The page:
No longer spoils of war: a future full of potential in Iraq

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Information about No longer spoils of war: a future full of potential in Iraq
Business & Mgmt

Published on February 19, 2014

Author: TNSGlobal



When thinking of Iraq, what may spring to mind is a country in a postapocalyptic state. Intense media reporting has ensured our first mental images are of a nation torn apart by war, characterised by a lack of security, infrastructure and public order.

No longer spoils of war: a future full of potential in Iraq When thinking of Iraq, what may spring to mind is a country in a postapocalyptic state. Intense media reporting has ensured our first mental images are of a nation torn apart by war, characterised by a lack of security, infrastructure and public order. Share this Yet those visiting Iraq today are met with a very different picture. Two years on from the US withdrawal of troops, almost half of the population feel highly optimistic about the country’s future prospects. Most youngsters are focused on getting ahead with their careers and establishing their own financial independence, meaning there is a highly driven, ambitious workforce. As perceptions start to shift, growing numbers of international companies are looking to get a foothold in this rapidly developing market. Yet many still feel in the dark about the consumer landscape of a country that has been seen as ‘off limits’ for so long. Undoubtedly one of the most important lessons for brands looking to get under the skin of the Iraqi consumer is to understand the crucial difference between North and South. Northern Iraq, which was much less affected by the war than Baghdad and the South, is rapidly gaining recognition as a vibrant commercial region. Living habits are modernising towards to a Western influence and its young population is seeking and sometimes advocating more progressive ideas – whether around career choices, clothing brands or just where to go for a drink. People in the North socialise with friends, follow the latest fashion trends and choose to eat out at least once a week. Intelligence Applied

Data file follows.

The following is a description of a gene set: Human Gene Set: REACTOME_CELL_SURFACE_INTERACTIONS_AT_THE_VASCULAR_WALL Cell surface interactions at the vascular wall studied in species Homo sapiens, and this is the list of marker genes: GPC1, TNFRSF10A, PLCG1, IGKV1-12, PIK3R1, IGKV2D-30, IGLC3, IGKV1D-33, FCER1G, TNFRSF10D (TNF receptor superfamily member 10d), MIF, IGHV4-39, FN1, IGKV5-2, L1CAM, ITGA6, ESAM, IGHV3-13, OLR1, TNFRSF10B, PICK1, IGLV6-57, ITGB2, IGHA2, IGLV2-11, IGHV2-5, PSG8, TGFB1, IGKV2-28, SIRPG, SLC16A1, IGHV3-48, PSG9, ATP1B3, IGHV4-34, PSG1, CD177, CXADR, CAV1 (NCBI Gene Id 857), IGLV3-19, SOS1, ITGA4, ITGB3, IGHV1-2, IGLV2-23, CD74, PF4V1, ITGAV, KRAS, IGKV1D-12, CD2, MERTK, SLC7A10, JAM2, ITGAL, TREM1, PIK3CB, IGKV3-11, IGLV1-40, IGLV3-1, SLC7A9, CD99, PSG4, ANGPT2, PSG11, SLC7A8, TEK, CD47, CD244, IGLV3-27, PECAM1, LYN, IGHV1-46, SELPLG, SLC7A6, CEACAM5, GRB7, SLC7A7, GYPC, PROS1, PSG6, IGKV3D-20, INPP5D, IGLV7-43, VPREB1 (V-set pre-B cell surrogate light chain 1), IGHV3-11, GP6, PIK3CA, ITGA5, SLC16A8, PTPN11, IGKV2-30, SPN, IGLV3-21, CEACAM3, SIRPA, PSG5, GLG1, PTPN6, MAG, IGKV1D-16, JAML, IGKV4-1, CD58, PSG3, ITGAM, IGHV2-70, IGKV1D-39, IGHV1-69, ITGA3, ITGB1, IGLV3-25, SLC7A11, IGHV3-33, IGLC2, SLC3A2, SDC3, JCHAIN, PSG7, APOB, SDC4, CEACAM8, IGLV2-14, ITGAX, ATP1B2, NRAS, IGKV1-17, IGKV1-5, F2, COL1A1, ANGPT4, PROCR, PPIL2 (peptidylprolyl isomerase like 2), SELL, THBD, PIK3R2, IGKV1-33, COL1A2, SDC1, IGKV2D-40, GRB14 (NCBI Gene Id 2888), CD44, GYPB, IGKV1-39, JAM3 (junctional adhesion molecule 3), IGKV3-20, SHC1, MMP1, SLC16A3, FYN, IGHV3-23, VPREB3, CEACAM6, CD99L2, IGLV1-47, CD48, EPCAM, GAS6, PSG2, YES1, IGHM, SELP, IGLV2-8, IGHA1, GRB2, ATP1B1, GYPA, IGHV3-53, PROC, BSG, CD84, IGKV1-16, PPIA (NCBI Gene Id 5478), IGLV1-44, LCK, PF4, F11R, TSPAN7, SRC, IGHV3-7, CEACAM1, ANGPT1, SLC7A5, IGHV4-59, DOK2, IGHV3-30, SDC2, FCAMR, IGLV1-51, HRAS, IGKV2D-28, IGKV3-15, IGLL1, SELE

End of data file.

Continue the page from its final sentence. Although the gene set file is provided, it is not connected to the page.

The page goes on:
No longer spoils of war: a future full of potential in Iraq In sharp contrast, Southern Iraqis put a much stronger emphasis on spending time with family, cooking and watching TV at home. Brands targeting people in the South therefore need to align their messages much more with traditional Muslim values of family and community. In the North there is scope for more liberal campaigns when it comes to high-growth sectors like fashion and technology. International clothing brands, such as Levi’s, Adidas and United Colours of Benetton, already have a strong presence, while Spanish giant Mango recently set up shop in the Northern Kurdish city of Irbil. Regardless of geography, education is a huge priority in Iraq - seen as the key to improving children’s prospects. A huge number of schools were damaged, looted or forced to close during the war. Despite thereof Iraq’s older generation is determined to provide youngsters with the opportunities they may not have had previously, with a large proportion of the female population keen to become schoolteachers. Educationthemed campaigns, focused on improving the awareness and importance of literacy and higher education, will no doubt find a ready audience. When it comes to communication channels, TV is undoubtedly the preferred media outlet. While radio falls out of vogue, satellite TV is almost universal among Iraqi households. A growing tally of foreign broadcasters now have a presence in Share this the region, including the BBC, US-backed Al-Hurra TV and Radio Free Iraq. Although internet access is still one of the lowest in the region, over 21 million Iraqis now own a mobile phone – 77 per cent of the entire population. Brands that can think now about how to engage people via their handsets will find themselves ahead of the game. In spite of its complex and troubled history, the feeling of optimism in Iraq is palpable. The powerful sense of ambition and independence among Iraq’s young people is opening new doors previously locked shut by the shackles of war. Tapping into the cultural differences between North and South is crucial for marketers hoping to win over hearts and minds. Yet those that can help Iraq’s young people achieve their professional ambitions – whether through education, technology or other means – will find a market ripe with opportunity. By Sawan Prasad, Head of Global Business Solutions and Strategy, TNS Middle East & North Africa This article was first published on M&M Global on 19 December 2013. If you would like to talk to us about this report, please get in touch via or on Twitter @tns_global About the author Sawan Prasad is head of the Global Business Solutions & Marketing Science team in TNS’s Middle East region. He is responsible for driving best practice research through training, coaching and consulting clients on management strategies in areas such as brand and communications, shopper and innovation and product development. Sawan has more than 13 years’ experience in market research, and has worked with clients across various industries such as FMCG, automotive, banking, telecom, government and service sectors. He is an economics graduate with an MBA in Marketing & Finance. About TNS TNS advises clients on specific growth strategies around new market entry, innovation, brand switching and stakeholder management, based on long-established expertise and market-leading solutions. With a presence in over 80 countries, TNS has more conversations with the world’s consumers than anyone else and understands individual human behaviours and attitudes across every cultural, economic and political region of the world. TNS is part of Kantar, the data investment management division of WPP and one of the world’s largest insight, information and consultancy groups. Please visit for more information. Intelligence Applied